Salvation Army hopes national office will reopen store at new location next year
© Guardian photo by Jim Day
Brenda Wood was saddened to learn that the Salvation Army Thrift Store will be closing its doors in Charlottetown on Oct. 18. She finds the Thrift Store, where she shops two to three times a week, the "least expensive'' in Charlottetown.
The Salvation Army is once again closing its Thrift Store in Charlottetown due to unmanageable costs.
Capt. Jaime Locke says the store, opened in January 2011, was expected to generate funds to fuel local Salvation Army programming. Unfortunately, the result has been just the opposite.
“It hasn’t been working for us,’’ he says.
“The bottom line is we haven’t been making enough money to cover our expenses...it has been accumulating a debt load.’’
Locke says the Salvation Army has incurred losses of about $10,000 per year during the three years of operation since reopening the Thrift Store.
The 2,250 square-metre store located on Jordan Crescent, which offers low-cost pricing on items including clothing, appliances and furniture, will close on Oct. 18.
However, Locke says the national office, which operates thrift stores across the country, will look to open a store at another location in Charlottetown next year to help generate funds for the local Salvation Army.
Locke doesn’t anticipate the store opening until at least the spring of 2014.
“Restructuring our operation is intended to give us the best chance to succeed in Charlottetown,’’ he says.
“The retail division of The Salvation Army has already begun analyzing and studying the landscape in Charlottetown to pick a new location, and it will manage all aspects of the new store.’’
Brenda Wood finds the Thrift Store to be “the least expensive’’ store in Charlottetown. She shops here two to three times a week.
“This is the best place for anybody to shop,’’ she says.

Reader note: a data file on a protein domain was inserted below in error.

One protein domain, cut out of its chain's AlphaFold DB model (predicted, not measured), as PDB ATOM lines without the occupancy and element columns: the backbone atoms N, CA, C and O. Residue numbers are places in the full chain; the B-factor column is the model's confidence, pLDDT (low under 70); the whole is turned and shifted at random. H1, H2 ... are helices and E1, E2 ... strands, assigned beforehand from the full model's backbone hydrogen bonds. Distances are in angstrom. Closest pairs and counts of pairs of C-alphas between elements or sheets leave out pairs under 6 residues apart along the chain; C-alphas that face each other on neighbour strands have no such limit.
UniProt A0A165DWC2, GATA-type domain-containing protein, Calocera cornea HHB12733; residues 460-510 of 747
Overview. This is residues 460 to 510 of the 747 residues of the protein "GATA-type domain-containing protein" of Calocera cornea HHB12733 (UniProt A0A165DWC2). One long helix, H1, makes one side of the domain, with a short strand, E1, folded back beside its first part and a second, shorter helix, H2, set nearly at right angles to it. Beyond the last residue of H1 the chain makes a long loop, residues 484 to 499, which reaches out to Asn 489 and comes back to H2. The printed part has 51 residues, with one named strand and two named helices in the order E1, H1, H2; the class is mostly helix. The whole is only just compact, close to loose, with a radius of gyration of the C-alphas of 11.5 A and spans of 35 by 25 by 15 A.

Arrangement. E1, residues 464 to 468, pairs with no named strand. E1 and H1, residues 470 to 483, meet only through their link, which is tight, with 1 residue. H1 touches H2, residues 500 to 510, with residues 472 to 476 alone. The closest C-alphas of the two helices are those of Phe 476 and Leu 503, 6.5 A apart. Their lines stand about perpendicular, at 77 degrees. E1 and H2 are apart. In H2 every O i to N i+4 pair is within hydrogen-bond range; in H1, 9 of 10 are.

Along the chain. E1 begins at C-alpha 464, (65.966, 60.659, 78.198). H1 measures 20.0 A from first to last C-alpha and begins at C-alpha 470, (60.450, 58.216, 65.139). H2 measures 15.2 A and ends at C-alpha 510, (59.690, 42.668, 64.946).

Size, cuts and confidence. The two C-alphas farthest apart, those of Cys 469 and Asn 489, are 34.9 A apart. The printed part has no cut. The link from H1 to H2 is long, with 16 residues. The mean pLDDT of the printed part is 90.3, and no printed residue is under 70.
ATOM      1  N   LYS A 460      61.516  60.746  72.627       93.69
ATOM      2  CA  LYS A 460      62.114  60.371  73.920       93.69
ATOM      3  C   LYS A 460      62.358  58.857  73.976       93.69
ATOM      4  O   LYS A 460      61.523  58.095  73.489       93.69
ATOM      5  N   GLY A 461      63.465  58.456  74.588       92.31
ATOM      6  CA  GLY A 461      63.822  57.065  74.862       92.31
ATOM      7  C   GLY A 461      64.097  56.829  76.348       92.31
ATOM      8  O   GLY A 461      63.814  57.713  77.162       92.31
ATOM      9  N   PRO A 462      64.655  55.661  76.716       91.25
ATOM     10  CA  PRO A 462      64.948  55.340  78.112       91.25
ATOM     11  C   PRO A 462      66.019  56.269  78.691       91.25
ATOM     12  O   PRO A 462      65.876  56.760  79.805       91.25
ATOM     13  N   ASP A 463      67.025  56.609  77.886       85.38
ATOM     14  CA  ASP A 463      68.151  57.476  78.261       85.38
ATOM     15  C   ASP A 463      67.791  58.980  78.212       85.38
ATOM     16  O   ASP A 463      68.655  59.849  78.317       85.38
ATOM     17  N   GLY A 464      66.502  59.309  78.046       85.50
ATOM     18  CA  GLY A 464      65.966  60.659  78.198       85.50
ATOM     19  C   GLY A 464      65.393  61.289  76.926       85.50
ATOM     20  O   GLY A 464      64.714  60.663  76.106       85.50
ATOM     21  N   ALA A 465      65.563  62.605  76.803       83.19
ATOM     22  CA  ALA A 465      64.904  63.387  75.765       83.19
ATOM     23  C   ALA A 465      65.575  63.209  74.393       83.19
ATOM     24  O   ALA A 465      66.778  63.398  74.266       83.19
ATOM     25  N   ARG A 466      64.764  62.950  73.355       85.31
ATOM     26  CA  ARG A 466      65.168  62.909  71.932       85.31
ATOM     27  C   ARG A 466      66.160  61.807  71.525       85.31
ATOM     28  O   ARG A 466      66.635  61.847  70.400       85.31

Another regular shopper, who did not want to be identified, is quite upset with the pending closure.
She comes in every day either looking for bargains or to chat with staff and other customers.
She buys most of her clothes at the Thrift Store or at yard sales.
“The prices are cheaper than other places,’’ she says.
“I think they have pretty good selection.’’
Six people, including one full-time person, will lose their jobs. Locke notes they will all have the opportunity to reapply with the new store.
“It’s been nothing but a positive experience and it’s a shame that the store is going,’’ says manager Coleen Doyle.
“A lot of upset people...there are definitely regular people that come on a daily basis.’’
Locke also laments the closure.
“It’s too bad in the fact that we’ve gotten to the point where the local Salvation Army unit is not able to run its own Thrift Store,’’ he says.
He says a combination of operating costs and competition led to the financial struggles.
The Thrift Store had a 47-year run on Fitzroy Street in Charlottetown before closing in 2005.
The store was forced to shut down then also due to unmanageable costs.
Locke adds the Salvation Army is working on a plan to allow people to continue to donate items that they had been donating to the Thrift Store.